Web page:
The coordinating body for critical infrastructure protection in France is the General Secretariat for Defense and National Security (SGDSN). The SGDNS is an inter-ministerial organization and is under the authority of the Prime Minister of France. ANSSI is an interministerial agency under the strategic guidance of SGDSN’s Strategic Committee. These are the two main agencies for all aspects of critical infrastructure protection and there are no other formal forms of cooperation with other public agencies. ANSSI cooperates with the private sector in 18 different working groups on matters such as the identification of systems of vital importance, the definition of relevant sectorial technical rules and measures or the definition of processes (e.g. incident notification) [3].

In Poland, the main responsibility for critical infrastructure protection lies with the supra-ministerial Government Centre for Security (RCB) while all appropriate activities are supported by cooperation forums between public agencies and CI operators. Meetings of representatives from relevant ministries to discuss issues of critical infrastructure protection take place every few months. In addition, an expert group of relevant representatives from government institutions meets every two weeks to draft recommendations for the Secretary of State [3]. The Cyberspace Protection Policy of the Republic of Poland [7] explicitly separates actions concerning the security of ICT infrastructure from the efforts aimed at protecting critical infrastructure, the provisions for which are contained in the National Critical Infrastructure Protection Programme. The National Security Strategy of the Republic of Poland [8] in particular notes: “The protection of critical infrastructure constitutes an obligation of operators and owners supported by public administration capacities”.

In Finland, there is no single authority responsible for critical infrastructure across all sectors. Finland’s Cybersecurity Strategy declares that “most of the critical infrastructure in society is in private business ownership. Cyber know-how and expertise as well as services and defences are for the most part provided by companies. National cyber security legislation must provide a favourable environment for the development of business activities” [9]. The National Cyber Security Centre Finland (NCSC-FI) at the Finnish Communications Regulatory Authority (FICORA) is the main responsible governmental agency within the communications sector. National Emergency Supply Agency (NESA) is responsible for the security of supply, including ensuring the continuity of national critical infrastructure. Other sector-specific authorities include the Energy Authority, the Radiation and Nuclear Safety Authority, the Supervisory Authority for Banking, the National Supervisory Authority for Welfare and Health, and the Transport Safety Agency.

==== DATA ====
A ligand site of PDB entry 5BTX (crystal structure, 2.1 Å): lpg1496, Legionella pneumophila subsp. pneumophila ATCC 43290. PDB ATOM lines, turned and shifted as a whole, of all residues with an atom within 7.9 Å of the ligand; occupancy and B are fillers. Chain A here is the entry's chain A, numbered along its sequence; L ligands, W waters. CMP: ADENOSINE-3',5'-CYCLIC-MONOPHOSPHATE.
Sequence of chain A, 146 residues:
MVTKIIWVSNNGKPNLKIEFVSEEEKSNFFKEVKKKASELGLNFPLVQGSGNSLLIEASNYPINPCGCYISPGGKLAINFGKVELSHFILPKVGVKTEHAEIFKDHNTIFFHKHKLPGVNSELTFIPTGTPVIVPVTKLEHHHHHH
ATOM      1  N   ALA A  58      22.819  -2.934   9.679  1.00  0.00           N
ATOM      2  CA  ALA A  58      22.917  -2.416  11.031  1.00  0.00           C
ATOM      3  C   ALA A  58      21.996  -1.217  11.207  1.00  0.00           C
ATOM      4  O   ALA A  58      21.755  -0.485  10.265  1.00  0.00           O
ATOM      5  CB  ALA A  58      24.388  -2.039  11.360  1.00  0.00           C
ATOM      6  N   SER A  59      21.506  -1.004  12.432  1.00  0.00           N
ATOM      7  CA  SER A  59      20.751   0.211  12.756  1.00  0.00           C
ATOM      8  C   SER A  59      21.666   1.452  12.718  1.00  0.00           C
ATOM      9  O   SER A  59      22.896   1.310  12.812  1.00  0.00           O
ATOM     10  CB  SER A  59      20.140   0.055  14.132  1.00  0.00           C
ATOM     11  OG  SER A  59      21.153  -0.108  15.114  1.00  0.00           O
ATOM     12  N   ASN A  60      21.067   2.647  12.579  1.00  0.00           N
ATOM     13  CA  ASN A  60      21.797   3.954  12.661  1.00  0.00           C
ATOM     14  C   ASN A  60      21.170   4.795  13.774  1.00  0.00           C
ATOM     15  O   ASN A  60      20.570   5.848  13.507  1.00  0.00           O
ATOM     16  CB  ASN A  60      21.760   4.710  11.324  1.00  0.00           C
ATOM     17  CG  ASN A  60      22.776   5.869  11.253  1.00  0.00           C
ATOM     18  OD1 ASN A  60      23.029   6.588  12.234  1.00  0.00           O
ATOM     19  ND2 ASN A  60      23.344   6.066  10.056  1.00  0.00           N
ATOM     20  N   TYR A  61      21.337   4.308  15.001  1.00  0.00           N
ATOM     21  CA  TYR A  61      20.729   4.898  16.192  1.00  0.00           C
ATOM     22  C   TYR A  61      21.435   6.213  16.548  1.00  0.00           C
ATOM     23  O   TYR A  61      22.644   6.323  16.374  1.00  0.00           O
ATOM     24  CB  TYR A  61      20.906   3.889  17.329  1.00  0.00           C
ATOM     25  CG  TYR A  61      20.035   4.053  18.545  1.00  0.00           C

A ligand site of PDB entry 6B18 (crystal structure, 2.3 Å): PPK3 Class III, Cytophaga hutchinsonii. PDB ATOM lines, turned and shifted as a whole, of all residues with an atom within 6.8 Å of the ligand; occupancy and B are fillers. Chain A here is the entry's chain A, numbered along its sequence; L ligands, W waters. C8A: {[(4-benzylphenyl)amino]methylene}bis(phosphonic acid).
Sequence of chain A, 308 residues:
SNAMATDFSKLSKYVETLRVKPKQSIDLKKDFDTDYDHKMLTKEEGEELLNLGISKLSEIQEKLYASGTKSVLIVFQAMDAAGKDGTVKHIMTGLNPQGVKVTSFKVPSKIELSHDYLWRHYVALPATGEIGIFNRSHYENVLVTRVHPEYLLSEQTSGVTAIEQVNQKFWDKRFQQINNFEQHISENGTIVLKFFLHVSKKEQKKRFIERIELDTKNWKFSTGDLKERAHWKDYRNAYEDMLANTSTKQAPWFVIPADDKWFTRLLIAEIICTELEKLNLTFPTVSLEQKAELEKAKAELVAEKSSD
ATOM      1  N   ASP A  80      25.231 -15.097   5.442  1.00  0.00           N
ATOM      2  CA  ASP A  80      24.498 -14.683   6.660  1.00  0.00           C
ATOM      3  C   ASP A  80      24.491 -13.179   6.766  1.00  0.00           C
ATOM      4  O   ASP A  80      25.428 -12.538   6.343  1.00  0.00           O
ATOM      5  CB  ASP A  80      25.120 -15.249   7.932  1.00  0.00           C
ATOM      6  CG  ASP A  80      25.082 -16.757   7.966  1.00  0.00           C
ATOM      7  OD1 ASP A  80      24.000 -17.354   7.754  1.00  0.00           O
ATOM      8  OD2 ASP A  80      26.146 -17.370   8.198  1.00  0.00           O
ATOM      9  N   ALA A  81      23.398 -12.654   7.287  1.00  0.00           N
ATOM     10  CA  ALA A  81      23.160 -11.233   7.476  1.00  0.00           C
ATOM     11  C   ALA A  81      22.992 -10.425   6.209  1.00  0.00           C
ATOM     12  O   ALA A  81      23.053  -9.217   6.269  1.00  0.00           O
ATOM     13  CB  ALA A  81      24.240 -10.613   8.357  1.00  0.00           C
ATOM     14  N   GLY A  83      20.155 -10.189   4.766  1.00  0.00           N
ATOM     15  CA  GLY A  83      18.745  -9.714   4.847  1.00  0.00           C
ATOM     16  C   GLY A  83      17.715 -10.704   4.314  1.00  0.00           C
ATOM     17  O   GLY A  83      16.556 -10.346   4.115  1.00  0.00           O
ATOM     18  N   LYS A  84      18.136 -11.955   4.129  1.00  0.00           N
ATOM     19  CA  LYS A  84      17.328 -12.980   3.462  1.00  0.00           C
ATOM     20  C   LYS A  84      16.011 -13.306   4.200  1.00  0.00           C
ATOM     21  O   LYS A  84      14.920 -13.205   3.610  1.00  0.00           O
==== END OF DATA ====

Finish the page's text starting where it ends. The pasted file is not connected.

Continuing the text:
As can be seen from this review, this strategy type is oriented towards a partnership of the state and authorities well-versed in particular domain areas of critical infrastructure. These authorities in turn are responsible for building the relationships with enterprises and privately owned facilities that are significant for the domain.

For this approach the security objectives for various sectors can be set with less effort, thus overcoming the natural excessive diversity of critical infrastructure. At the same time, establishing the requirements for the security measures in this case shall also be performed within each particular sector. Without common requirements or metrics, the cybersecurity-related procedure and measures for different sectors will be legislated and applied in an unchecked and non-uniform manner. This causes a potential problem with the maturity of critical infrastructure protection on the state level.

Subsidiary authority

In the rarest case, the state may follow a “doctrine of subsidiarity”. This means the complete transferring of responsibility to the critical infrastructure owners, as in the case of Ireland. Ireland’s Cyber Security Strategy states that “because of the diverse ownership and operation of various ICT systems, the State cannot assume sole responsibility for protecting cyberspace and the rights of citizens online. The owners and operators of information and communication technology are primarily responsible for protecting their systems and the information of their customers” [10]. There is no leading or designated authority for critical infrastructure protection in Ireland.

Another country implementing the principle of subsidiarity is Switzerland. It is believed that the stakeholders know their own processes and systems best and should therefore be in charge of identifying all hazards for these processes and systems; they should also be in charge of deciding on appropriate countermeasures. The government supports this process where it can. Accordingly, critical infrastructure operators are responsible for their own security, but the state offers subsidiary support. The Reporting and Analysis Centre for Information Assurance (MELANI) is the national information exchange hub between the private and public sector. It can be described as the main authority for the protection of critical infrastructure in Switzerland during a cyber incident.

The quest for compromise